The successful transition from a crisis-management monetary policy to credit conditions compatible with steady economic growth and price stability requires exceptionally good short-term forecasting — and a fair amount of luck.
That tongue-in-cheek allusion to divine intervention is meant to underscore the difficulty of "normalizing" the monetary policy that was designed to deal, for six years, with nearly catastrophic systemic problems in the financial services industry and in the real economy.
America faced all that between December 2007, when the Federal Reserve began opening wide its discount facilities to rescue the faltering banking system, and the second half of 2013 when the banks' borrowing at the Fed — an exceptional circumstance compared with central banking practices in the rest of the world — went back to pre-crisis levels.
But even then, banks remained gun-shy about taking on the risks in their core business of consumer finance. They needed to rebuild their shattered capital structures by acquiring the risk-free U.S. Treasury securities, while non-banks took up the slack with a 6 percent growth in their consumer lending portfolios.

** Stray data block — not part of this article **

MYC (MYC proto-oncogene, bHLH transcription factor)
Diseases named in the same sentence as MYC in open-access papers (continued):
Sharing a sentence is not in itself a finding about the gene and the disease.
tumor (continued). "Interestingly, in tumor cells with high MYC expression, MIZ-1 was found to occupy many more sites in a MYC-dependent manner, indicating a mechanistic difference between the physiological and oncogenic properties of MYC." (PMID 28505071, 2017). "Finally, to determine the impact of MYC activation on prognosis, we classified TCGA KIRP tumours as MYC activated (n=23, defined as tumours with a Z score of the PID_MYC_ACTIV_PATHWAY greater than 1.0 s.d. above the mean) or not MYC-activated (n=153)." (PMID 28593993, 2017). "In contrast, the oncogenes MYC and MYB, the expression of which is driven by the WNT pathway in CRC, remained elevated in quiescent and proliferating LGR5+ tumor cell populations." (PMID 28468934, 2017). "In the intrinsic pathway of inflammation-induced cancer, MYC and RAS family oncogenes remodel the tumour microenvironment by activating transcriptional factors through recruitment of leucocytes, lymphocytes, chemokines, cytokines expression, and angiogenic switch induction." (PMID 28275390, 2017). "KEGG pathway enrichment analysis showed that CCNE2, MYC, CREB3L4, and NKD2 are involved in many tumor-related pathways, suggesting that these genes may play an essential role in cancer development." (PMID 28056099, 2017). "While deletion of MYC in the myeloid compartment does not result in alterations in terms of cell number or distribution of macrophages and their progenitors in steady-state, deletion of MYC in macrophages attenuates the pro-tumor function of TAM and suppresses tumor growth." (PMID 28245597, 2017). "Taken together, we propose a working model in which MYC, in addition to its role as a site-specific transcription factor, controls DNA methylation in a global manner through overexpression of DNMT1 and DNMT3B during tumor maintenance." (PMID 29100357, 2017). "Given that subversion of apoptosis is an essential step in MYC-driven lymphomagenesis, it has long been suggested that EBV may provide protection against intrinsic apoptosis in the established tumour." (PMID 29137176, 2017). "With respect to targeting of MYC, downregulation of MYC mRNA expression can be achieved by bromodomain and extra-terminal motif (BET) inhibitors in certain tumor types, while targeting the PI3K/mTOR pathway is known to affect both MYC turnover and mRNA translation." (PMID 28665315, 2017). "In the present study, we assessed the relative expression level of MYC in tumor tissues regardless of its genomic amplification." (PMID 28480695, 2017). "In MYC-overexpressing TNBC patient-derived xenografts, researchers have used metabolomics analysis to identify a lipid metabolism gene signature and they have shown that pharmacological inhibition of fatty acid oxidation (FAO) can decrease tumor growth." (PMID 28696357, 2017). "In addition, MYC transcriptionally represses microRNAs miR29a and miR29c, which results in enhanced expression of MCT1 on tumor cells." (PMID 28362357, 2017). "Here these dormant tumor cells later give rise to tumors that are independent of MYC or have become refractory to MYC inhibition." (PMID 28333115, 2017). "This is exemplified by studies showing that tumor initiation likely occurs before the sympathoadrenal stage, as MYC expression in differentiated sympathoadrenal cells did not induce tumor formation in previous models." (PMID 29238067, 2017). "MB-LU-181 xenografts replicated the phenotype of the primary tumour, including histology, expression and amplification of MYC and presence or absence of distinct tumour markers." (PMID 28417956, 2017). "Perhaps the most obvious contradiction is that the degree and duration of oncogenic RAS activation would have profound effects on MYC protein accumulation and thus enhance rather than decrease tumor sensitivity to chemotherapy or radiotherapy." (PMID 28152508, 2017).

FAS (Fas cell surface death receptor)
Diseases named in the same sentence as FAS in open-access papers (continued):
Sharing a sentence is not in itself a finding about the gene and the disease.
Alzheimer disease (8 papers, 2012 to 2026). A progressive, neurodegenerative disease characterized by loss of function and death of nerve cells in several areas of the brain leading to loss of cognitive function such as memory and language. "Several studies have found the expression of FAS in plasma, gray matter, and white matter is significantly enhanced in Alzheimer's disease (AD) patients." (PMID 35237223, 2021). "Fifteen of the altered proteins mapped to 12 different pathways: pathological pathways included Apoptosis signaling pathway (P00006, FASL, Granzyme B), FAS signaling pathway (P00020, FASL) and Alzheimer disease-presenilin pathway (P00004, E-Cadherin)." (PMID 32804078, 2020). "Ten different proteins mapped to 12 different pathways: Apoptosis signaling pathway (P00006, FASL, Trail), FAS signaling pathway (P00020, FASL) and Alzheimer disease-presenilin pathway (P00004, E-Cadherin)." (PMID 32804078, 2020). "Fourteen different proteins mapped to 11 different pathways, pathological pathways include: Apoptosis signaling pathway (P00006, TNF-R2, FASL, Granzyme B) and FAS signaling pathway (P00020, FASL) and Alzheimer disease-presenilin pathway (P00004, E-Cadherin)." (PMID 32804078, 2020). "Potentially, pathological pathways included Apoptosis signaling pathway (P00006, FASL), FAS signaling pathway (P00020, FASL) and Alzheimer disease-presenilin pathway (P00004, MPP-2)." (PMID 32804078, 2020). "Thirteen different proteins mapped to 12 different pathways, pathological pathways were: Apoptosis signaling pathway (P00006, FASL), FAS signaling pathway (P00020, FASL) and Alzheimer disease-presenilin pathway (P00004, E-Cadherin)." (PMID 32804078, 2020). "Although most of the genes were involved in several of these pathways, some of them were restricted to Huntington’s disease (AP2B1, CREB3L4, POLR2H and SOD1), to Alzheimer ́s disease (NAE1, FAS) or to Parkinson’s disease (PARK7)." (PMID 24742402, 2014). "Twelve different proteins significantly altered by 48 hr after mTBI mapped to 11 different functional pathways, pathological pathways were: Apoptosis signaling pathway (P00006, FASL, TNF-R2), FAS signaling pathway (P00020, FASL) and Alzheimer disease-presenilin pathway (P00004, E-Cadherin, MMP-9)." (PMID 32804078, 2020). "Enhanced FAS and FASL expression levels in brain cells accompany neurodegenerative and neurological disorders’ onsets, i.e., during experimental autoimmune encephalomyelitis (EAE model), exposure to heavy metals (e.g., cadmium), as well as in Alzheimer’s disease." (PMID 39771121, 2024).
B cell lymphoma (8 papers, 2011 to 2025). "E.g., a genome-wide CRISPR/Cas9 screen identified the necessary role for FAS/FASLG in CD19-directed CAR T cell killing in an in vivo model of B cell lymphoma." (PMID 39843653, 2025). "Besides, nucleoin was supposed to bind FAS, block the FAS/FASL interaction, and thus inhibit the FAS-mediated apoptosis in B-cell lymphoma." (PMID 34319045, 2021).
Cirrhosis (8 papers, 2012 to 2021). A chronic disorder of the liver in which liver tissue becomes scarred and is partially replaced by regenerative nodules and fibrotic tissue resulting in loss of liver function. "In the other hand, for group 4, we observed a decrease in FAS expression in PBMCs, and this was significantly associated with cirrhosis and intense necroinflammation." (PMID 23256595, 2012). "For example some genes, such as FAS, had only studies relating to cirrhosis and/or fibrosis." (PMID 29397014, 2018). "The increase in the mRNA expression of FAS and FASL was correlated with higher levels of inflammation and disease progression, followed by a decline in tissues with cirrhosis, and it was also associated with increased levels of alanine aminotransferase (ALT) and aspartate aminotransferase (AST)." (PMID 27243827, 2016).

Technically, however, the monetary policy had a relatively simple task during the long process of ensuing economic recovery.
With subdued wages and prices in an environment of a slow-growing demand, output and employment, the money supply had to be expanded through conventional and non-conventional policy instruments in order to stimulate bank lending to households, and to prop up business investments by lowering the cost of capital.
Judging by the Fed's current management of its own balance sheet, that still seems to be the main policy concern. Last month, the monetary base — known as "M0," the only aggregate the Fed directly controls — was still 2.9 percent above its year-earlier level, and its average amount during February was $30.3 billion above the previous month.
What are those numbers telling us about the way the Fed sees the economic activity and price dynamics? They reflect the Fed's official statements that there are no inflation-threatening capacity pressures in labor and product markets.